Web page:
My Take: It’s hard to add anything new when so much has already been said about the many good things this book provides. Enough is to say that the plot is pretty much straight forward. The story unfolds in London, the year, towards the end of the 19th century. The action begins when Mrs Drabdump, a widow who rents out rooms of her house, panics upon realising she has forgotten to wake up one of her lodgers at the agreed time. She can’t understand how come she has overslept, something had never happened to her before. The tenant, a gentleman by the name of Arthur Constant, wished to be waked up earlier than usual since he was committed to speak at an early meeting of discontented tram-men. After several unsuccessful attempts, Mr Constant does not respond to her calls. Moreover, the door to his room is inside closed. Fearing something wrong might have happened to him, Mrs Drabdump goes out to seek the help from a celebrated ex-detective, one George Grodman who fortunately lives only a few doors off. When Mr Grodman manages to knock down the door, the scene they find is frightening. Arthur Constant is found dead, lying on his bed, with his throat slit from one extreme to the other. The cut seems to have been made with a razor. However, the circumstances surrounding the case turn out being quite strange. It can be ruled out that the wound had been self-inflicted, there is no trace whatsoever of the murder weapon. Both the door as well as the windows are firmly locked inside and there is no outward exit. The case is truly puzzling. Furthermore the motive behind the murder is completely unknown. Nobody can even imagine who could have wish the death of a philanthropist like Constant who had devoted his life to help the working class. Inspector Edward Wimp  and Grodman himself, though they don’t get on well, will seek together the way to unravel this bewildering puzzle.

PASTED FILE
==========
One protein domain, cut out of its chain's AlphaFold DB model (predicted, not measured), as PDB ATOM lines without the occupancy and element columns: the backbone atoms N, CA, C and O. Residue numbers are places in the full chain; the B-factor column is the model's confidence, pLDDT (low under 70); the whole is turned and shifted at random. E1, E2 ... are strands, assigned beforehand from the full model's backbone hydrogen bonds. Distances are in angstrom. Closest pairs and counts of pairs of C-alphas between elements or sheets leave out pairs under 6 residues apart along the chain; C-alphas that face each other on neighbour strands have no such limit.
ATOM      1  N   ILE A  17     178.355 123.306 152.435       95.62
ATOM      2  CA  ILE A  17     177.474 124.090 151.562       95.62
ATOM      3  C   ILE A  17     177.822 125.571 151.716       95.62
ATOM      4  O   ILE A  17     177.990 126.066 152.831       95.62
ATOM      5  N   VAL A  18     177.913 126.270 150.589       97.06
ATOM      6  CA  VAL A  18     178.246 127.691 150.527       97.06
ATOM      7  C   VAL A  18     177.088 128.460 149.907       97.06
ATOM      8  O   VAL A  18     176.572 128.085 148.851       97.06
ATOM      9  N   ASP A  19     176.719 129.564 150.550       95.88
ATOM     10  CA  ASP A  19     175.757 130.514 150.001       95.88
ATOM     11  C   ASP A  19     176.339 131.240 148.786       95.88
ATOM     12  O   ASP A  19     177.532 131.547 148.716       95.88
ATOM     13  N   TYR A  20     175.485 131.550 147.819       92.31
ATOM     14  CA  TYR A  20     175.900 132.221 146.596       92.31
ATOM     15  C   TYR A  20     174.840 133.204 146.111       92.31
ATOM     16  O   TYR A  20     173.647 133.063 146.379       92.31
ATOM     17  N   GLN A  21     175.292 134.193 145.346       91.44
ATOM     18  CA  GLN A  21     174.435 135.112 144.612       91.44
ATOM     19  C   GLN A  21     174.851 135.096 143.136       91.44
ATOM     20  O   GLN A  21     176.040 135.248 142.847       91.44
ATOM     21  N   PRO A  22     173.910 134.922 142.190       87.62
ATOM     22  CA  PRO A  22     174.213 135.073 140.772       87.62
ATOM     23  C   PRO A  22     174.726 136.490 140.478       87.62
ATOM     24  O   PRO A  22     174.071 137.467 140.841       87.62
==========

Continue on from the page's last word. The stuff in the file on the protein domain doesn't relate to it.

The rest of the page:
Other most experienced bloggers have already praised this stunning short novel, an important landmark in the development of detective fiction. It is astonishing to find out the plot didn’t stem from a previous idea, conversely, Zangwill developed the story as he was writing it and finished it in a fortnight. Besides being one of the earliest examples of an impossible crime, it is of interest as well for taking place in a working class neighbourhood, and for laying down one of the first definitions of “fair play”. For my taste, despite the multiple versions that we can find today of its main plot in films, tv series and novels, The Big Bow Mystery keeps entertaining the reader of our time, just as much as to the reader of its era. Even the refined sense of humour that we can find among its pages can, perhaps, be better understood nowadays than in those times. In a nutshell, a true classic that deserves a much broader audience.

My rating: A (I loved it)

What others have said:

From the introduction by John Curran: [The Big Bow Mystery] is more socially aware than many of its contemporaries. Two of the main characters are closely involved with the labour movement and a detail picture of the social conditions of London’s East End an its denizens is conveyed through the characters and their circumstances.

Will Thomas @ The Rap Sheet

The Big Bow Mystery …. wraps us in fog and sets us down in the mean streets of Jack the Ripper’s London, complete with a freshly cut throat. It offers humor and pathos, a whiff of Dickens, and a skillful locked-room mystery. If you haven’t read it yet, in my opinion, there is a serious hole in your mystery education! The only way to fill the void is to sleuth out this old classic and read it.